It has been reported that srebp1c exhibits a 24-hour pattern in the liver [26]. We next examined srebp1c expression profile in control and diabetic retina and liver. As shown in Table 4, srebp1c mRNA expression exhibited rhythmic oscillation pattern expression in the liver but not retina (pMMC-β <0.05, COSOPT analysis), which was consistent with the previous report [26]. Notably, diabetic animals had higher amplitude of srebp1c (p = 0.0071, COSOPT analysis) (Table 4, Figure 2A) in retina, lower amplitude in the liver (p = 0.0003, COSOPT analysis) (Table 4). Despite the lack of rhythmic oscillation pattern of mRNA, SREBP1C protein was rhythmically expressed (Pr value is 0.0497 for control rats and <0.0001 for diabetic rats, R analysis) and had higher amplitude in diabetic retinas (p = 0.0007, COSOPT analysis) (Table 3) (Figure 2B, C).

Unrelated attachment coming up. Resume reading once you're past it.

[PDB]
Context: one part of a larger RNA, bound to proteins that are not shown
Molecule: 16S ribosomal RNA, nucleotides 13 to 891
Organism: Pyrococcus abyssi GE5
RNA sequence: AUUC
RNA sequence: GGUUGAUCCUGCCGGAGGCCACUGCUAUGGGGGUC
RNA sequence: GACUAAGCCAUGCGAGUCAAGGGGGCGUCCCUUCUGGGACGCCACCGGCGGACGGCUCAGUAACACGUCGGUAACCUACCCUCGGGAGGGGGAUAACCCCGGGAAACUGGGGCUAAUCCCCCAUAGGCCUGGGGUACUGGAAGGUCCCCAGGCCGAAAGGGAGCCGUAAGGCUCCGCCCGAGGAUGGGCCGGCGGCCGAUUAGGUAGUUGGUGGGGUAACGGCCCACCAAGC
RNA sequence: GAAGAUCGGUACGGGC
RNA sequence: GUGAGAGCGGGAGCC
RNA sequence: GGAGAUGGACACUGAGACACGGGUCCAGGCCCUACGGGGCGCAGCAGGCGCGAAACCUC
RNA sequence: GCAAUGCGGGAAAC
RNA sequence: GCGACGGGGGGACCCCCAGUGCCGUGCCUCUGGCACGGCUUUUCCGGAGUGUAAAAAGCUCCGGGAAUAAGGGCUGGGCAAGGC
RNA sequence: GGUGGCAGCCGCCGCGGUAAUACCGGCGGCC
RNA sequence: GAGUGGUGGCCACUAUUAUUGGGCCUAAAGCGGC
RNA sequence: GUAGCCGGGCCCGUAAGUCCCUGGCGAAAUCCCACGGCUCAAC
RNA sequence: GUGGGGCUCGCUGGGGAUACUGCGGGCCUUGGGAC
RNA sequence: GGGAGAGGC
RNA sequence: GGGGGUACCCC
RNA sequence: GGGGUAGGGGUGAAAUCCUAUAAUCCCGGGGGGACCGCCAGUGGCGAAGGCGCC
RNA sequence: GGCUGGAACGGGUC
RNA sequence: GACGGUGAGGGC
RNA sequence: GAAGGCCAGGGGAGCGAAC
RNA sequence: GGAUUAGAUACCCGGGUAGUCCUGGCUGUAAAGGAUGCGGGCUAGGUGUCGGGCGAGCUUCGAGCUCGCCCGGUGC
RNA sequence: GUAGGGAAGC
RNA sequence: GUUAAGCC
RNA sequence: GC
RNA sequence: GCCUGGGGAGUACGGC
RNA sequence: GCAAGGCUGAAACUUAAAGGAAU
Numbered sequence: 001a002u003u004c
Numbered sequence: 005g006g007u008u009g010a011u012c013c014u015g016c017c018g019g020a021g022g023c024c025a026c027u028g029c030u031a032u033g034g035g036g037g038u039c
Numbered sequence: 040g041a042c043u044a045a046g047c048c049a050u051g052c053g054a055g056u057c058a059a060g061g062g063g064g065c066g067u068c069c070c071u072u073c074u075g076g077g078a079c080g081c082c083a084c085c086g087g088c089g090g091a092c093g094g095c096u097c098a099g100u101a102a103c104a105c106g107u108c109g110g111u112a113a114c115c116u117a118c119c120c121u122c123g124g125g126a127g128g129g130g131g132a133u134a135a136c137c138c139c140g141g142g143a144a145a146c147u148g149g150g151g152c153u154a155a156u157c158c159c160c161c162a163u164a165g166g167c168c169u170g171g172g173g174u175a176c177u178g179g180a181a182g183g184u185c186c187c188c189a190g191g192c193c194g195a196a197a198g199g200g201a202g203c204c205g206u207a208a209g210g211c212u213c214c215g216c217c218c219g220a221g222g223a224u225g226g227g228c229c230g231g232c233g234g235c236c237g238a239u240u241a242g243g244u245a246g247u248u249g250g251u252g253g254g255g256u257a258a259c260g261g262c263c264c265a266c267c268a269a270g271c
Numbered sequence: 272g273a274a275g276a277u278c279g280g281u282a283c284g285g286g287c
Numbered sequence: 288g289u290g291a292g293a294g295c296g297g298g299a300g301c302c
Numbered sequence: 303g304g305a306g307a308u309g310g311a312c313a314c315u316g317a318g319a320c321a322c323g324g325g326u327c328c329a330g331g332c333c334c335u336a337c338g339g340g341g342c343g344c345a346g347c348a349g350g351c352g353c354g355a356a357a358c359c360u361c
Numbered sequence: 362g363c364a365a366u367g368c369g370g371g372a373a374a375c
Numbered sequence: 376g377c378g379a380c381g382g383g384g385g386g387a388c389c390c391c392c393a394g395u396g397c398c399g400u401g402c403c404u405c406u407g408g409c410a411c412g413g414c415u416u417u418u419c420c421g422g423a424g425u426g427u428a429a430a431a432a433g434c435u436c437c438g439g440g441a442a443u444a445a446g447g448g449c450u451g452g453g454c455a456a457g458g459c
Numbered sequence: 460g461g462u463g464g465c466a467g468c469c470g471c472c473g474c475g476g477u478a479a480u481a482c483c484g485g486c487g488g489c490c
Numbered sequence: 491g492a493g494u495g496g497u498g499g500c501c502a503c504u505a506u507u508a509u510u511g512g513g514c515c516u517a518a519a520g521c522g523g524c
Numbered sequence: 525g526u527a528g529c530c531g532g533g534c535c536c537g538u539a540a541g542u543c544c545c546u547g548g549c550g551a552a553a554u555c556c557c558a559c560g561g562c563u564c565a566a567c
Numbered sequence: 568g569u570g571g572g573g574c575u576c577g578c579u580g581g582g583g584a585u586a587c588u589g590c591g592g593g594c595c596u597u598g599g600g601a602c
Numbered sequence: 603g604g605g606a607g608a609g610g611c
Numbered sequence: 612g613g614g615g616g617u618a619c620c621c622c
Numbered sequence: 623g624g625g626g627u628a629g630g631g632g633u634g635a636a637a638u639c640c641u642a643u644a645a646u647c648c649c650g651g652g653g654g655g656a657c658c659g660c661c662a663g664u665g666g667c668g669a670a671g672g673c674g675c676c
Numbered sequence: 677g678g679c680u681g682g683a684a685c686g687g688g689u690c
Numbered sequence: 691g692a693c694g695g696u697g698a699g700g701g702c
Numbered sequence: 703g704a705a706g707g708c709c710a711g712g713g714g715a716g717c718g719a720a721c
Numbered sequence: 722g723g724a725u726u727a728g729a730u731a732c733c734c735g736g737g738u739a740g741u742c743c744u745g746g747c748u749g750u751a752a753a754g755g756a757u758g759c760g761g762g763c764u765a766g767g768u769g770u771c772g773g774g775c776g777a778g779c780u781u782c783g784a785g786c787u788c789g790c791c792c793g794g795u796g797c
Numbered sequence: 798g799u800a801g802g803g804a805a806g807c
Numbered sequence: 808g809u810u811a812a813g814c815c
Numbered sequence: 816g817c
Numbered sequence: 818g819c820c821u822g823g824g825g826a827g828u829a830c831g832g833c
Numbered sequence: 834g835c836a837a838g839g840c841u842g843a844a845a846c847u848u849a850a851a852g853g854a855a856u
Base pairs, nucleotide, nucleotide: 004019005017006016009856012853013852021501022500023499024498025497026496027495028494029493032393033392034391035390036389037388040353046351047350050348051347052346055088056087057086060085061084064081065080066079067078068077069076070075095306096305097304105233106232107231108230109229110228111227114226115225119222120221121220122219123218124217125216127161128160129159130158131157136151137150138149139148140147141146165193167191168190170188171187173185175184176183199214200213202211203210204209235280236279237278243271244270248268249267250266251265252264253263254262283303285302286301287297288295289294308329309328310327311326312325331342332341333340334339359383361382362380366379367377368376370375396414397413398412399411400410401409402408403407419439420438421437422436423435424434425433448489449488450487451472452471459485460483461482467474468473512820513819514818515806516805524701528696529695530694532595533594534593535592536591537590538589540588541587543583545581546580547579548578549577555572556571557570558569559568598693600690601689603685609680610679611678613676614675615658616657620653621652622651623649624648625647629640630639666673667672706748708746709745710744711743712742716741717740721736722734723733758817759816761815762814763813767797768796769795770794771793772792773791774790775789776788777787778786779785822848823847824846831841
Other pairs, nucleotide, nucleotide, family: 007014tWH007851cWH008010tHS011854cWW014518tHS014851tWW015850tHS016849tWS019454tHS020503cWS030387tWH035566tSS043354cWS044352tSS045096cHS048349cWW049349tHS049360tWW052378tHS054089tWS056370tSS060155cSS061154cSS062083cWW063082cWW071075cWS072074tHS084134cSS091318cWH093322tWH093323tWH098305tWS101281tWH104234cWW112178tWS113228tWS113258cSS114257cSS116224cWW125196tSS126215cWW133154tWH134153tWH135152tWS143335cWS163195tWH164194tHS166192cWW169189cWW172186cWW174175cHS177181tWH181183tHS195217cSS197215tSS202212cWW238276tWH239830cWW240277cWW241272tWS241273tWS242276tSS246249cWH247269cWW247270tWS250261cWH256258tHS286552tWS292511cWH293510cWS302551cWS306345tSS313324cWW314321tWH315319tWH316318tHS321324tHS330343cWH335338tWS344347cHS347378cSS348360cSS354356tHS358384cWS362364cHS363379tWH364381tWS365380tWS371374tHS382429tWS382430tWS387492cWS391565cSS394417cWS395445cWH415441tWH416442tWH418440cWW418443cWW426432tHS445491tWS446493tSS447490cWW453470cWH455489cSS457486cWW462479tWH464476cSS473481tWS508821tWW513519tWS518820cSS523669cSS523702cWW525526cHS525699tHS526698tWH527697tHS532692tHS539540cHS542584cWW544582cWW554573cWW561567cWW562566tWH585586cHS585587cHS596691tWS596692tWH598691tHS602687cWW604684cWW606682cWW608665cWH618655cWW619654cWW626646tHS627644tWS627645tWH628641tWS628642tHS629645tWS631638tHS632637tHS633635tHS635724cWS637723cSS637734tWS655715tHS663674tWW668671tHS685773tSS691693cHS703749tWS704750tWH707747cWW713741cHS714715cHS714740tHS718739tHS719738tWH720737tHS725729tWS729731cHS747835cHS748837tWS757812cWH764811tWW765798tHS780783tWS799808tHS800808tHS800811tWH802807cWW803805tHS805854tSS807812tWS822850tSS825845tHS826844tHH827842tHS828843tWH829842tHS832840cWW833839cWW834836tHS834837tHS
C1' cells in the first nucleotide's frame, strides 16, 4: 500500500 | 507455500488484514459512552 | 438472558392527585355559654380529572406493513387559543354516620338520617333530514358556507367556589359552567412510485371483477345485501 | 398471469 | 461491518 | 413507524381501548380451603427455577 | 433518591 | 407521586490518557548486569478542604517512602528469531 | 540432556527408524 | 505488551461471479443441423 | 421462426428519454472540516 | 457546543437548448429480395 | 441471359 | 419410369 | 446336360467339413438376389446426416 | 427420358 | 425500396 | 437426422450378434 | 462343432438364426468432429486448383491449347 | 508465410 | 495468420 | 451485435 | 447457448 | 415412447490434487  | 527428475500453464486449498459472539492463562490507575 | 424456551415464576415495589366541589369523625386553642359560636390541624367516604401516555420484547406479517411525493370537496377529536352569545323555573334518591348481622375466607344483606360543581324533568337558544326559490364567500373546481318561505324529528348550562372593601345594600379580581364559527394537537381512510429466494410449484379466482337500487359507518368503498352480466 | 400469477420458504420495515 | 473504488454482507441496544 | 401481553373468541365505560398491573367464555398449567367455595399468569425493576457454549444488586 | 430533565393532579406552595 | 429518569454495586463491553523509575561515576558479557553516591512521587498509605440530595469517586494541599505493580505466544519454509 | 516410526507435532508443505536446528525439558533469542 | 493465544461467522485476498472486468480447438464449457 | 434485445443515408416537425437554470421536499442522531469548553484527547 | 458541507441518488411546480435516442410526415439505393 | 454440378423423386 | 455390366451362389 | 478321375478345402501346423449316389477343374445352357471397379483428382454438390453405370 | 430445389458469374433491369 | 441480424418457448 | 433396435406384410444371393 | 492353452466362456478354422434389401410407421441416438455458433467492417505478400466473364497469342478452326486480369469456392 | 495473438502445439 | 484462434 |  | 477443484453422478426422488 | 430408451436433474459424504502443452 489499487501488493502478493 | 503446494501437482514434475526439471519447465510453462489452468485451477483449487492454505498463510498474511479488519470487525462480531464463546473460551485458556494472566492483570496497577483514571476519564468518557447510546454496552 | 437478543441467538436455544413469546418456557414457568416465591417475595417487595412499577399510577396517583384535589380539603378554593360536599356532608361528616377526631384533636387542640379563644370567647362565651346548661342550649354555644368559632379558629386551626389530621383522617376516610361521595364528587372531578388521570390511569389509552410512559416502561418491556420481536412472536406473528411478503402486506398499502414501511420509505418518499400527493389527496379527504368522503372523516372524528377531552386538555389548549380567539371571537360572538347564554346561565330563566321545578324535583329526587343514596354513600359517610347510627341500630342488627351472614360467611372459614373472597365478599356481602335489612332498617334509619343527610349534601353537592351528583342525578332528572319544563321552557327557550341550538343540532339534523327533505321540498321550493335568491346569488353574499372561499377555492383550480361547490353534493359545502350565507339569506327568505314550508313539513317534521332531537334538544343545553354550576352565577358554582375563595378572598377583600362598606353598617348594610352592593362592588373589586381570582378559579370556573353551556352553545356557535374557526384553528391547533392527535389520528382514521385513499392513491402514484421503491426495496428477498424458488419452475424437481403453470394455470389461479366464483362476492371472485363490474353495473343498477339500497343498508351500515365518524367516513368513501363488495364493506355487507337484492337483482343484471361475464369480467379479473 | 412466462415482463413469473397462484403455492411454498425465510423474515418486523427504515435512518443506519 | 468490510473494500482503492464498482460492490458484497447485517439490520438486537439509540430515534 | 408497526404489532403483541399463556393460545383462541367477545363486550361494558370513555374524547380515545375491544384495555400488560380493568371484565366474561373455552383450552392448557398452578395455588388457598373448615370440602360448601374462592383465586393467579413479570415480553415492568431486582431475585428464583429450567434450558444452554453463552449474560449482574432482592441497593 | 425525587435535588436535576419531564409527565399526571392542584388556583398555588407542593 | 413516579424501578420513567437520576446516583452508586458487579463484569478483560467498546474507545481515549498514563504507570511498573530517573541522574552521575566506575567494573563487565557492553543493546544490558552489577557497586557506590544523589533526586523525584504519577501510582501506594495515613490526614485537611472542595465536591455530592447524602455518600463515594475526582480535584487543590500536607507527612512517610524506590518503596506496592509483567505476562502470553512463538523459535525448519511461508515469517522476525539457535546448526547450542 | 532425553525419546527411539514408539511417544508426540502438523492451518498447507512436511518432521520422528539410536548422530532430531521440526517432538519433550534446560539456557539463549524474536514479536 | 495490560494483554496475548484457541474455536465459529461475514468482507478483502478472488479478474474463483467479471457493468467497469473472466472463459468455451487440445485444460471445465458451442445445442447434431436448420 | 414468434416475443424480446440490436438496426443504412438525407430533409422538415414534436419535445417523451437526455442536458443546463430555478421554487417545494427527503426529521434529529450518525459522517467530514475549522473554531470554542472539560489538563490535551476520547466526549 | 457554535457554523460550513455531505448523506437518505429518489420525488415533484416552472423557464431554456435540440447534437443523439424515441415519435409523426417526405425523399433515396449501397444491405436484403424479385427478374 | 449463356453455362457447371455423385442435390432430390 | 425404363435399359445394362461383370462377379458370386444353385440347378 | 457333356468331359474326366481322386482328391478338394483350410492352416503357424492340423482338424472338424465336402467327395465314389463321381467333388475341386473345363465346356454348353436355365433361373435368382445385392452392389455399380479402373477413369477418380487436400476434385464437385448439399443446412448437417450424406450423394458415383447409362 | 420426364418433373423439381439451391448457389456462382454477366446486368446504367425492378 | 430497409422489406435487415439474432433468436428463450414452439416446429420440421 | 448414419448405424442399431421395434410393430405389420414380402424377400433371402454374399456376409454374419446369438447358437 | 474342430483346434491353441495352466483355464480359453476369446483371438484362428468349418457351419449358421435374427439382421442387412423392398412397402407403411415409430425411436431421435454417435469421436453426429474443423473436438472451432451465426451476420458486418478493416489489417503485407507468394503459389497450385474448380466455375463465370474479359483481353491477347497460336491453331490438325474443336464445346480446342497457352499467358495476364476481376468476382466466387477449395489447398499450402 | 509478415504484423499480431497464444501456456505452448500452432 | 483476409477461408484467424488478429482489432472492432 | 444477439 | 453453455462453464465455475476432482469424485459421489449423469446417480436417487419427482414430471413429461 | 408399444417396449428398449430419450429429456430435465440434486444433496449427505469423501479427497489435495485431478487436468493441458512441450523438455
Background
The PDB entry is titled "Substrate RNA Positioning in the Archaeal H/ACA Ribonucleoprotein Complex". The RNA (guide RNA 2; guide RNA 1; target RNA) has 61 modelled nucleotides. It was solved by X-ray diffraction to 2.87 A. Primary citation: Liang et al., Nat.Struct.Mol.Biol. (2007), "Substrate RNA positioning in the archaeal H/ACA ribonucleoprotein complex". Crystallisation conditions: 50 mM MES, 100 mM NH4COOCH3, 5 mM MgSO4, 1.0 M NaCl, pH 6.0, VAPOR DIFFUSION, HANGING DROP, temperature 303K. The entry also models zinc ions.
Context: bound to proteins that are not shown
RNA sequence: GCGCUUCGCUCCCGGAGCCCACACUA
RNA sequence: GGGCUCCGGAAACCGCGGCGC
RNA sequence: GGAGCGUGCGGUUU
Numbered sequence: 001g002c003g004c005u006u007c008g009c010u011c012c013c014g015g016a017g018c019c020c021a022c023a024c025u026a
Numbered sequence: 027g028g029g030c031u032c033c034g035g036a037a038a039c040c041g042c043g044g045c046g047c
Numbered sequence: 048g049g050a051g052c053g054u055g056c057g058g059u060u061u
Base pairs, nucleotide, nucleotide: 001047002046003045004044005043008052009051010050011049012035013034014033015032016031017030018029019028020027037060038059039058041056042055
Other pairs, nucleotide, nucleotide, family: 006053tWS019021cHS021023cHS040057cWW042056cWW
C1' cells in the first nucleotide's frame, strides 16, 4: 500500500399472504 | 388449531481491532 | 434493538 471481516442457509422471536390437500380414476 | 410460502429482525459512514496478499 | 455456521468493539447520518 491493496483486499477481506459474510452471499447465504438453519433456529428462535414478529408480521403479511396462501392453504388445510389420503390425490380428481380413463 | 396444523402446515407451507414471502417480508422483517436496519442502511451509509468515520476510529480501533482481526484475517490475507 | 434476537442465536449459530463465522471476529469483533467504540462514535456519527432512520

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Figure 2. Expression profiles of srebp1c in rat retinas.

Retinas were collected every 2/dark cycles from STZ-induced diabetic rats and age matched control rats. (A) The mRNA expression of srebp1c in retina was measured by real-time PCR and normalized to cyclophilin. COSOPT analysis was performed to analyze the rhythmic mRNA expression pattern of srebp1c. (B) Representative diagram showed the immunoreactivity of SREBP1C in the retina. Signal detection and image acquisition were performed in fluorescence microscope. (C) The fluorescence intensity (FITC-green) of SREBP1C in the retina was quantified per time point in triplicate using the MetaMorph imaging software, and the fluorescence intensity of the SREBP1C protein signal was normalized to DAPI in the nuclei. COSOPT and R analysis were performed to analyze the rhythmic protein expression pattern of SREBP1C.

https://doi.org/10.1371/journal.pone.0095028.g002